Causes of daytime sleepiness are multifactorial and may include intrinsic sleep disorders such as sleep-disordered breathing or narcolepsy, insufficient sleep syndrome, medical comorbidities, or medications. Self-identification of daytime sleepiness can be unreliable in children and adults. Questionnaires have been developed for this purpose, often asking the subject about falling asleep or dozing off in certain situations; some of these questionnaires include the Epworth Sleepiness Scale [23, 24] and the Children’s Report of Sleep Patterns-Sleepiness Scale [25]. Another example is seen in this study: more than 40% of middle school students reported taking naps during the day 5–7 times per week, while only 23% reported feeling sleepy during the day on a usual basis. The proportion of these children that reported taking naps was unexpected, given that all are >5 years of age. However, these results are similar to an earlier study that showed that 32% of a group of 9–11-year-old children took daytime naps [26]. In that study, nappers did not report differences in nighttime sleep (though actigraphy showed shorted nighttime sleep) or more daytime sleepiness than nonnappers. Almost 30% of all students surveyed reported difficulty waking up 5–7 days per week (similar in both groups). The previously mentioned NSF poll found that 29% of children under age 10 had difficulty waking up at least a few mornings per week [21]; the self-report survey done by Blader and associates showed that 17% had morning wake up problems [2].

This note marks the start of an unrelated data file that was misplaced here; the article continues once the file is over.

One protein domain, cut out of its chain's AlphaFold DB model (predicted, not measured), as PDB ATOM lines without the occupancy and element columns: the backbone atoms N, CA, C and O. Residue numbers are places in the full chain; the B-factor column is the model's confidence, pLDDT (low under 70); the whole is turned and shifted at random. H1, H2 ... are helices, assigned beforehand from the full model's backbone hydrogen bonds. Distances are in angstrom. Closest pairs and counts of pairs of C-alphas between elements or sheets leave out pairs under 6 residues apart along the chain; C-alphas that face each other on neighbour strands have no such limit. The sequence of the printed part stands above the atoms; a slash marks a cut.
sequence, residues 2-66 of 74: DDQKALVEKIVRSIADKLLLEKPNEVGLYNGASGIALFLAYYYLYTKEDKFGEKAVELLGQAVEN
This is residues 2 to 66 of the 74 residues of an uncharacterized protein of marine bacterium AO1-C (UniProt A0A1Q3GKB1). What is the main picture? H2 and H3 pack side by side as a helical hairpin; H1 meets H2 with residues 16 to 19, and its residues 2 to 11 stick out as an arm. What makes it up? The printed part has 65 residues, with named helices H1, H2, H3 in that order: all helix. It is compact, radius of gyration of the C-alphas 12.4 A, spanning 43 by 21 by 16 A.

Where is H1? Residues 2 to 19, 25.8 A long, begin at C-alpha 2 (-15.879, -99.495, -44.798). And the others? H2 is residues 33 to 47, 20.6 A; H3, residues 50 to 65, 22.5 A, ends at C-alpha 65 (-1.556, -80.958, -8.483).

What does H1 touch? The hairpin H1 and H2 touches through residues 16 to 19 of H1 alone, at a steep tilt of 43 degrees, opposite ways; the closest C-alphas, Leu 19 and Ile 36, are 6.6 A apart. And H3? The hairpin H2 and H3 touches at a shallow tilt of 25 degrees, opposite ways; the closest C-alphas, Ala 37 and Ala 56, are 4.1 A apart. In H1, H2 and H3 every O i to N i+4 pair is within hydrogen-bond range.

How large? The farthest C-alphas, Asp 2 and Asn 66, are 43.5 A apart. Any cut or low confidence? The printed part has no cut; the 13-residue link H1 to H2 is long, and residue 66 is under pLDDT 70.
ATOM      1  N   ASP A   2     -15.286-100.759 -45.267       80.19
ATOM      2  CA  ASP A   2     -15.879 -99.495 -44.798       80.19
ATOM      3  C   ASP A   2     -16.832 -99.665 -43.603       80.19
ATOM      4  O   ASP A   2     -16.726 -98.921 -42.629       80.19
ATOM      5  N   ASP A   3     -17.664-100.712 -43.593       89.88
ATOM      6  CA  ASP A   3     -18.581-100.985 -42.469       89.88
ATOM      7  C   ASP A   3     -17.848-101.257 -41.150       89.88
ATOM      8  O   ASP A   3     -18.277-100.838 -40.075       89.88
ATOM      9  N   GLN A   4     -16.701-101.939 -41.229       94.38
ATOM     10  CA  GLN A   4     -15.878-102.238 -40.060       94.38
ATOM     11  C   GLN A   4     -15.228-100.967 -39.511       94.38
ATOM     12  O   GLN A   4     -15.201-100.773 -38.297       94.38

The CSHQ was initially designed to be completed by a parent or caregiver; we used a modified version designed to be answered directly by the child. We felt it was important to obtain the answers from the children directly for a number of reasons. First, children may become more independent and/or learn to hide certain “wrong” behaviors from their parents with age [11]; thus, parent-reported answers might introduce bias into some of the comparisons of interest. Both sets of respondents may be susceptible to social desirability bias, albeit from different sources. A parent may skew the answers to reflect “proper” sleep habits that have been disbursed by the media, peers, or their parents over many years. A child may similarly skew his or her answers, though the information is more limited, and the rules of the house can be presumed to play a larger role in the sense of right and wrong; thus, while the answers would still deviate from the true sleep habits, they would reflect a point of emphasis in the household. Previous studies have validated self-reported sleep habits from similar aged children [25, 27, 28] and in adolescents [13]. Children self-report identified more sleep problems than parent report in a comparative study [20], though parent-reported mean scores on the parent-answered CSHQ from a community sample (56.2) [17] was higher than the mean scores for the student-answered surveys (44 in both groups) in the present study. No standardized assessment measures exist for testing sleep knowledge in children. Because of this, investigators construct and develop their own questionnaires for use in research settings; this limits clinical application. Blunden and associates have highlighted the need for such standard sleep knowledge measures [29]. The questionnaire we used in this study attempts to address the problem of insufficient sleep in children but does not directly quantify the amount of sleep achieved (or attempted). The questions ask the child to answer whether they think they get too much or too little sleep. Properly answering this question would require baseline knowledge of the appropriate amount of sleep for their age, which was also not assessed in this study.